4 Shots From 4 Films: Blade, The Faculty, The Phantom of the Opera, Vampires


4 Shots From 4 Films is just what it says it is, 4 shots from 4 of our favorite films. As opposed to the reviews and recaps that we usually post, 4 Shots From 4 Films lets the visuals do the talking!

This October, we’re using 4 Shots From 4 Films to look at some of the best years that horror has to offer!

4 Shots From 4 1998 Horror Films

Blade (1998, dir by Stephen Norrington)

The Faculty (1998, dir by Robert Rodriguez)

The Phantom of the Opera (1998, dir by Dario Argento)

Vampires (1998, dir by John Carpenter)

Creepshow, S1 Ep 4, The Companion & Lydia Lane’s Better Half


Creepshow

Happy horrorthon! This episode followed the trend of the second story being the better of the two, but really it showcases a two short films every week.  I never really watched short films before because they sounded impossible  You have twenty minutes or less to put a story together and give it some heft.  It’s interesting to see how it’s accomplished.  Short stories are one thing, but a film has establish shots and tension in short order…pun intended.

The stories tend to be very straight forward; you really can’t spoil them.  The Companion- a boy makes a Golem who kills his mean brother.  Lydia Lane’s Better Half- Lydia is trapped in an elevator with a woman she killed.  Yes, the second one is better. I like that elevator horror is slowly becoming a sub-genre, but does everyone have to be crushed between floors?

The Companion opens with a teenager who is repeatedly abused by his older brother.  This changes when he goes to a farm and finds a Golem-Scarecrow.  At first, the Golem wants to kill him because he isn’t holding a magical cane…really.  The deceased farmer in the story created the Golem because after his wife passed, he was lonely; so, he created a Golem-Scarecrow….as you do. Well, the Golem murders people if they aren’t holding his dead wife’s cane.  Whatevs.  As with most of the first stories, the acting was fine and the story was fine.  Not great, but it did allow me to pass the time during physical therapy exercises.

The second story starred one of my favorite actresses and people- Tricia Helfer.  I loved her in BSG, she’s great in Burn Notice and Lucifer, and she does the Tulip Ride for the Seattle Humane Society.  She has the drive and talent of a million people, which means that there are 999,999 very sad lazy people out there because of Tricia Helfer.  This short film was no different! She plays Lydia Lane, a high-powered CEO, who passes over her protege Celia for a CFO position.  Later, a struggle ensues and Celia gets accidentally impaled in the head with a glass award killing Celia and she needs to get the body out of the office building and hide it.  She seems to be getting close to an escape until an earthquake causes the elevator to stop.  UH OH.

After Celia’s death, there’s virtually no monologue or dialogue. Tricia Helfer has to deliver suspense and fear with movement and facial expressions alone- she does.  It becomes a one-woman show …. except for Celia who is a possible zombie, but it could also be that Lydia is losing her mind and it’s this ambiguity that makes the story really pop.  The direction by Roxanne Benjamin was excellent as well. She has a great future in both action and horror.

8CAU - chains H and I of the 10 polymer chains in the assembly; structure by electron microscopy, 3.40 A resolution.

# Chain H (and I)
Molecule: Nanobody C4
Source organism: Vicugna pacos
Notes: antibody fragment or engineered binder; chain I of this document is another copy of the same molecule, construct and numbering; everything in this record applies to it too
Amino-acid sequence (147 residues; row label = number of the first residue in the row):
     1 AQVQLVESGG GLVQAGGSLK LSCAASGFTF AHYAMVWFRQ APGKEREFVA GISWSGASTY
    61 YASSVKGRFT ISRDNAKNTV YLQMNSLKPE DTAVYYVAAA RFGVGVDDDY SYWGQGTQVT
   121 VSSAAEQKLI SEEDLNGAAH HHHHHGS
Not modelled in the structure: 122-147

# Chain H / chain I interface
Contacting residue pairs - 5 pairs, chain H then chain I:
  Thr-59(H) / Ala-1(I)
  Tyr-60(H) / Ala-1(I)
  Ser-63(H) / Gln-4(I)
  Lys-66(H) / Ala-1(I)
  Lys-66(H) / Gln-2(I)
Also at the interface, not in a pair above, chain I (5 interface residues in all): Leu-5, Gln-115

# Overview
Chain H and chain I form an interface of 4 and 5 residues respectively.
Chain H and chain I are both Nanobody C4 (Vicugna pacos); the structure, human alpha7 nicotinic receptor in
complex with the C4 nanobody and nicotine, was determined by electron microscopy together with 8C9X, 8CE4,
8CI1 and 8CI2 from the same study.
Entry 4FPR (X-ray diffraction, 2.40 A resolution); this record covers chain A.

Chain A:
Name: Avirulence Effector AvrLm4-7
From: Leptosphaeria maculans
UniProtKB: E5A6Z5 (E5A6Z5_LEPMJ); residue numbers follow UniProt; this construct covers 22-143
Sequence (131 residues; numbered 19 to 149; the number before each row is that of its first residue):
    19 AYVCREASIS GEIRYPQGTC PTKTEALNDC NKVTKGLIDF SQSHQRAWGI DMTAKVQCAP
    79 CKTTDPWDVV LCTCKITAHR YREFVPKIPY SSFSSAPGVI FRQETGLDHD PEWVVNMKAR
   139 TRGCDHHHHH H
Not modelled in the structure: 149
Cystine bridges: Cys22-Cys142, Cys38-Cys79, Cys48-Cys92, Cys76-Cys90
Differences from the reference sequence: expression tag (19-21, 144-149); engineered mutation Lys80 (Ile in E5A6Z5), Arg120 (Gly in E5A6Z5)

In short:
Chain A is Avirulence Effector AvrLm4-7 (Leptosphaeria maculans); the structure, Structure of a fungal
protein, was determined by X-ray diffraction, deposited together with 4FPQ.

These stories are really important because they are great and they give opportunities to new directors with a lot of talent!

 

Silent Hill Memories


I was sixteen when Silent Hill first came out for the Playstation.

From the first minute I played it, I was hooked and Silent Hill would go on to become the first video game that I ever seriously got into.  I would study the game.  I would go online, in those early days of the world wide web, to read the theories of other players and visit the occasional Geocities-hosted fan page.  I actually got very upset when innocent nurse Lisa Garland was lost to the town’s curse.  I was also amazed to discover that the game’s storyline and ending could change depending on whether or not I saved Cybil Bennett.  A video game with multiple endings that went beyond just “good” and “bad?”  This was a big deal back in 1999!

Looking back after all these years, there are four main things that I remember about Silent Hill.

First off, and I know I’m not alone,I remembered the opening and especially the music that played during the scenes of Harry Mason driving down that foggy road:

Secondly, I remember the scenes that played after the game’s ending, which featured all of Silent Hill‘s characters blowing their lines, missing their cues, and laughing about it.  Today the animation may look primitive but back in 1999, seeing this at least provided some comfort if you got one of the bad endings, especially the “bad” ending where you defeated the monster but your daughter died (“Thank you, Daddy … goodbye.”) and then you ended up dead in your car.

I remember the nearly legendary fifth ending of the game, in which Harry Mason ended up getting abducted by aliens.  In the days before YouTube, when you had to trust word-of-mouth, there were some people who insisted that this ending was just an urban legend while there were others who couldn’t stop bragging about how they had gotten the alien ending while the rest of us just had to settle for the “saved the world and your daughter” ending.  When I finally managed to get the UFO ending, I was so happy that I felt like I was the one who had been abducted by aliens.